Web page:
Why is 'You shall not murder' in the Ten Commandments?


Clarify Share Report Asked July 01 2013 Mini Anonymous (via GotQuestions)

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Shea S. Michael Houdmann Supporter Got Questions Ministries
Simply stated, the sixth of the Ten Commandments forbids the unjustified taking of a human life. However, the commandment itself has a couple of interesting elements that bear mentioning. First and...

July 01 2013 3 responses Vote Up Share Report

Mini Gene Coleman
The KJV "thou shall not kill." I also believe this has meanings such as do not murder. 
I read (but can't find reference today) that perhaps the full meaning was you should not take another person life, which could include kidnapping, improper imprisonment and or any other act that took away another person's rightful freedoms that God intended for them to have.

November 18 2014 0 responses Vote Up Share Report

Mini Billy P Eldred
Beyond the obvious, the Ten Commandments were given to Moses at a time when Israel had just left Egypt. They no longer were governed by Egyptian law and Moses needed help in leading his people. By getting these laws down directly from God at just that time when these people had just witnessed God's power and wrath, I am sure it made keeping them much more probable.
Also, remember they came from a land where the Egyptians could take human life almost on a whim and if it were Jewish life, then little or no consequence would result. God wanted them to know they had value as His people and as always his timing was perfect. 

Bottom line, God loves us and them.

September 26 2015 0 responses Vote Up Share Report

Mini Shirley H Wife, mother, veteran in the spiritual war we all face!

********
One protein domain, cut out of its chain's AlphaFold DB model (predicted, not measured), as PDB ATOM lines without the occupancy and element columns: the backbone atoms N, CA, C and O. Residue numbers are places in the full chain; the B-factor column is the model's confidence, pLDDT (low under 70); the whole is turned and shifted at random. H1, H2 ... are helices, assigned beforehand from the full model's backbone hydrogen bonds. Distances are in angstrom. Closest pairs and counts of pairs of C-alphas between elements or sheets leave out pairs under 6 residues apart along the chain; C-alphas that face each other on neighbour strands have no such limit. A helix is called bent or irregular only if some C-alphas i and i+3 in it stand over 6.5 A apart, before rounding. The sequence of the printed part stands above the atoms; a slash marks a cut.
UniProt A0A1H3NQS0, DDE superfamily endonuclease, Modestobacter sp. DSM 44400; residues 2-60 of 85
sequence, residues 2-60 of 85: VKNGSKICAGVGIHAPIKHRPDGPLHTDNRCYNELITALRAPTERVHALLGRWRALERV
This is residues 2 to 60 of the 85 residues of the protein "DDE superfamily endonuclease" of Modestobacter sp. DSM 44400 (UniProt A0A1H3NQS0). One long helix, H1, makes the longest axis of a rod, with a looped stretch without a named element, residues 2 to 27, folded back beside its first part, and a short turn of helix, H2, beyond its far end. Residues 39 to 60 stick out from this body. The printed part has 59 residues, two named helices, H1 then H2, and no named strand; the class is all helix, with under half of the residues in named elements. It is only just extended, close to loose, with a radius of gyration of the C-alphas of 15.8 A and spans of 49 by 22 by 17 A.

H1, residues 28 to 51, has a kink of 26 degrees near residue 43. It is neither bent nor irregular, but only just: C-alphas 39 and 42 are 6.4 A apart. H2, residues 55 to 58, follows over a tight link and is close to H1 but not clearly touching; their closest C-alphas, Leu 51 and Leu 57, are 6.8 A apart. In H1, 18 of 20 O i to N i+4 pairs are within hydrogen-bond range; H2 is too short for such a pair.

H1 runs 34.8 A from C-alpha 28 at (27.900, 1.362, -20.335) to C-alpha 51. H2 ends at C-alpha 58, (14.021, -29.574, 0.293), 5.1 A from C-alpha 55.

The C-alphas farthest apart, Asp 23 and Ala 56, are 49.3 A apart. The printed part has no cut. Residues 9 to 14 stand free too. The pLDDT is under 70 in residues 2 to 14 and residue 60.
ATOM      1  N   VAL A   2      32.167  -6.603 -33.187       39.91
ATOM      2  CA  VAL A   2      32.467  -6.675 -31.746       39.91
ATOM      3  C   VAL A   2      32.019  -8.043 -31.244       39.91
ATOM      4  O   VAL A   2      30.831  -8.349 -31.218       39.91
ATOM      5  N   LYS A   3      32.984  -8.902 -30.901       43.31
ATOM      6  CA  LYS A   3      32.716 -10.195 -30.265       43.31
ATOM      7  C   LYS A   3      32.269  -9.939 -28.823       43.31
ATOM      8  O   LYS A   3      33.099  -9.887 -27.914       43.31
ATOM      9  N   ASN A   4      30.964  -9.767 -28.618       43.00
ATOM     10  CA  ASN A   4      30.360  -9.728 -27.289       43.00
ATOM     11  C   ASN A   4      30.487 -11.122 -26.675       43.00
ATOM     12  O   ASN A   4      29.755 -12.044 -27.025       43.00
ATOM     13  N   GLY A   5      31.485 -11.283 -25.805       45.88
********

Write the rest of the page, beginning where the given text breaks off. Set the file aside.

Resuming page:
The sixth - ninth commandments were designed to build society. Each was based on the value God placed on humanity, life, possessions, relationships etc. Not murdering did not forbid all taking of life. The Law itself included provisions for capital punishment. See Exodus 21:15-17, 23. 

There were also provisions made for warfare. See Exodus 17:8-16. 

Concerning deliberate murder, outside of the provisions of capital punishment and warfare this was a flagrant violation of the sanctity of life.

An example of this is the story of Naboth in 1Kings chapter 21. This was committed by officers of the state.

The first murder in the Bible was the killing of Abel by Cain in Genesis 4:8-14. 

The last murder of the Old Testament is that of Zechariah. (Recorded in 2Chronicles 24:20-22.) 

Jesus spoke of these two murders in Matthew chapter 23: 34,35.

The most ghastly murder of all time was and will always be that of Our Lord and Savior Jesus. It was based on false charges and an illegal trial.

March 25 2019 0 responses Vote Up Share Report

Open uri20131210 31869 1ujcffl John Smith
Simply put, the 6th Commandment forbids the taking of human life. Jesus himself and all but one of His disciples (John) were found guilty by government officials under provisions of government authorized capital punishment. They were violently put to death.

Some will say, "The law itself shall include provisions for capital punishment." (Exodus 21:15-17). (Deuteronomy 19:21) "But life shall go for life, eye for eye, tooth for tooth, hand for hand foot for foot."

What did Jesus say about (Deuteronomy 19:21) (Exodus 21:15-17)? (Matthew 5:38-39) "Ye have heard that it hath been said, 'An eye for an eye, and a tooth for a tooth': (39) But I say unto you, that ye resist not evil: but whosoever shall smite thee on thy right cheek, turn to him the other also." 

According to Jesus there is no place for any killing. Governments made up of people, sinners, are not capable of rendering a fair judgment. Jesus and the stoning of the woman convicted by Scribes and Pharisees, government appointed people, of adultery. (John 8:1-30) (7) "He that is without sin among you, let him first cast a stone at her." (Romans 2:1-2)

Execution of a government/people-convicted human, the death penalty, has no place in our Christian homeland. We humans all sin and come up short. "Thou condemnest thyself; for thou that judgest does the same thing." (Romans 2:1-2) Sometimes leaders and judges look after only themselves, and their favor can be and are purchased with bribes. Ordinary people, and the poor especially are subject to exploitation.

July 24 2019 0 responses Vote Up Share Report

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